Chicago Style Cracker? I don’t think so.
Sorry for the long post…
The following is my recipe, process (and a few photos to boot) of the “attempt” I made at a Giordano’s Chicago Style Deep Dish Pizza I dubbed “The Capone” (I guess I'll have to elaborate on that name in a follow-up post):
1.5 C. King Arthur all purpose flour (sifted well with 1.5 Tsp. Vital Wheat Gluten)
1 Tsp. ADY yeast
3/4 Tsp. salt
3/4 Tsp. raw sugar
6 Tsp. oil (3 Extra Virgin Olive, 3 Corn)
6 Tbsp. warm water
First, I sifted all dry ingredients together (the raw sugar was rather large granules, and didn’t go through the screen on my sifter so I just mixed it in with the other dry ingredients by hand.) I proofed the yeast (mixing it with 4 Tsp water @ 100°-according to the instructions in The Joy of Cooking.) First of all, I think using corn oil was a bad idea. Buzz’s recipe calls for “5-5.5 Canola & the rest extra virgin.” I figured it was better to use something like corn oil than all EV. I mixed the two types of oil in a blender along with the “warm” water (in reality, I let the hot water in the faucet run for a little while, filled a small drinking glass and measured 6 Tbsp. into the blender-the water was probably 130°.) I dumped the flour into a mixing bowl, added the yeast and kind of stirred it around a bit, then I dumped in the oil/water mixture and tried to make it “come together as a cohesive ball.” It never really did. I didn’t really knead it per-se, I kind of went through the motions a few times, but it seemed…almost like tough, like the consistency of taffy, or like those pliable, grey art erasers (I think they’re used in charcoal drawing) not like dough should feel. And I only let it rise about 5 hours (though our apartment was quite warm-it was a pretty hot day.)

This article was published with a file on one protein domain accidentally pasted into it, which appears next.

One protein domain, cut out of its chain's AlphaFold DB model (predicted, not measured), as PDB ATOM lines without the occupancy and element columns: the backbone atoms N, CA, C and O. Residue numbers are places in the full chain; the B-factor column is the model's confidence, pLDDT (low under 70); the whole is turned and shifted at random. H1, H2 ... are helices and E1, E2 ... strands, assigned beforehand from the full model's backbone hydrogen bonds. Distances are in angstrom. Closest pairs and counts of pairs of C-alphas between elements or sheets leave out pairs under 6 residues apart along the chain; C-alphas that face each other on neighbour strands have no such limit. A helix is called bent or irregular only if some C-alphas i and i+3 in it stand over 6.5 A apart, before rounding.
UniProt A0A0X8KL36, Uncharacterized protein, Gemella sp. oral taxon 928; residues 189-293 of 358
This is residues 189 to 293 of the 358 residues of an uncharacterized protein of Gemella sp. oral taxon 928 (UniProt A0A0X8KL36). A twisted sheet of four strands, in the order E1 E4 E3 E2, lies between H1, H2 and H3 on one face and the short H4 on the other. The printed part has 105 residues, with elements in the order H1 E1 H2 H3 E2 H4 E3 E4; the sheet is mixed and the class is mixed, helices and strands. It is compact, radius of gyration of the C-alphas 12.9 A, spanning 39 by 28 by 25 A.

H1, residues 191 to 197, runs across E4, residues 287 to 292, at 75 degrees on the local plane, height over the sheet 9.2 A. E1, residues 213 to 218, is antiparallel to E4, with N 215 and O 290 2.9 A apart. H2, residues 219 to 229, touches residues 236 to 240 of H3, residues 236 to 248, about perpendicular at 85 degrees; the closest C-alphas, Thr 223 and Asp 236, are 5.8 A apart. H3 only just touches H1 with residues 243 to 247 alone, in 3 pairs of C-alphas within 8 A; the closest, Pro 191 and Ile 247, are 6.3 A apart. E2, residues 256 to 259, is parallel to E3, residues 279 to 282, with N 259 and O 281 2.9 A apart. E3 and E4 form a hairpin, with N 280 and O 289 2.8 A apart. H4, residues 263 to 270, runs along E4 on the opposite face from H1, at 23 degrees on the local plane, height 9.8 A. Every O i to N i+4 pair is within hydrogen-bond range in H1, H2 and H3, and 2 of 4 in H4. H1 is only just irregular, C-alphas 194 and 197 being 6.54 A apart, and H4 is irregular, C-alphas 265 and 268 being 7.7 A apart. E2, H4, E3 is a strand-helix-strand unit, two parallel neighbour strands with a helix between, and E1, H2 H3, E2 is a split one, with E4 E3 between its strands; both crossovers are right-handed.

I think I already know the mistakes I made:
1. I think sifting the flour changes the structure and reaction of it. I think sifting flour when it’s not called for is a no-no, even thought the flour is listed as “pre-sifted” (?)
2. I really can’t say for sure what kind of condition the yeast is in. It looks and reacted like it should. I think I bought a jar of something like Fleishman’s and put it in a small Rubbermaid container with an air-tight-sealing lid and have kept it in the freezer since (we’re talking several years, but according to Joy “if kept in airtight containers in the freezer, it will last indefinitely” so I don’t really think there’s a problem there.)
3. I used Morton’s Iodized salt (as opposed to Kosher/sea) I don’t know if that makes a difference.)
4. I think since the sugar was in larger granules (which means it was more spread out/not as incorporated into the dough) the yeast had less to feed on?
5. Corn oil-bad idea. I think I will be picking up some canola or extra light virgin. And blending things like I did probably wasn’t a smart move either. (Leave oil and water separate as God intended.) And come to think of it, I don't remember if I measured Tbsp or Tsp-obviously there would be a big difference.
6. The warm water oops was more of an after thought-I knew the water I used to proof the yeast shouldn’t be more than about 120, but it didn’t even occur to me that the water I used in making the dough could be too hot.
7. I think I should have followed the recommended 2-minute kneading no matter what I thought of the “dough ball.”
So what IS the best way to mix/blend these ingredients by hand? It seems that if I put the oil, water and proofed yeast in a mixing bowl and added a little flour at a time until I got a dough ball of the correct consistency, that would be the right way to go about it. What kills me is that I’ve made quiller quiches (several years ago, but still.) I made the most absolutely perfect flakey pie crust for them (and again, probably using a different recipe.) What am I doing wrong (if I haven’t figured it out already…)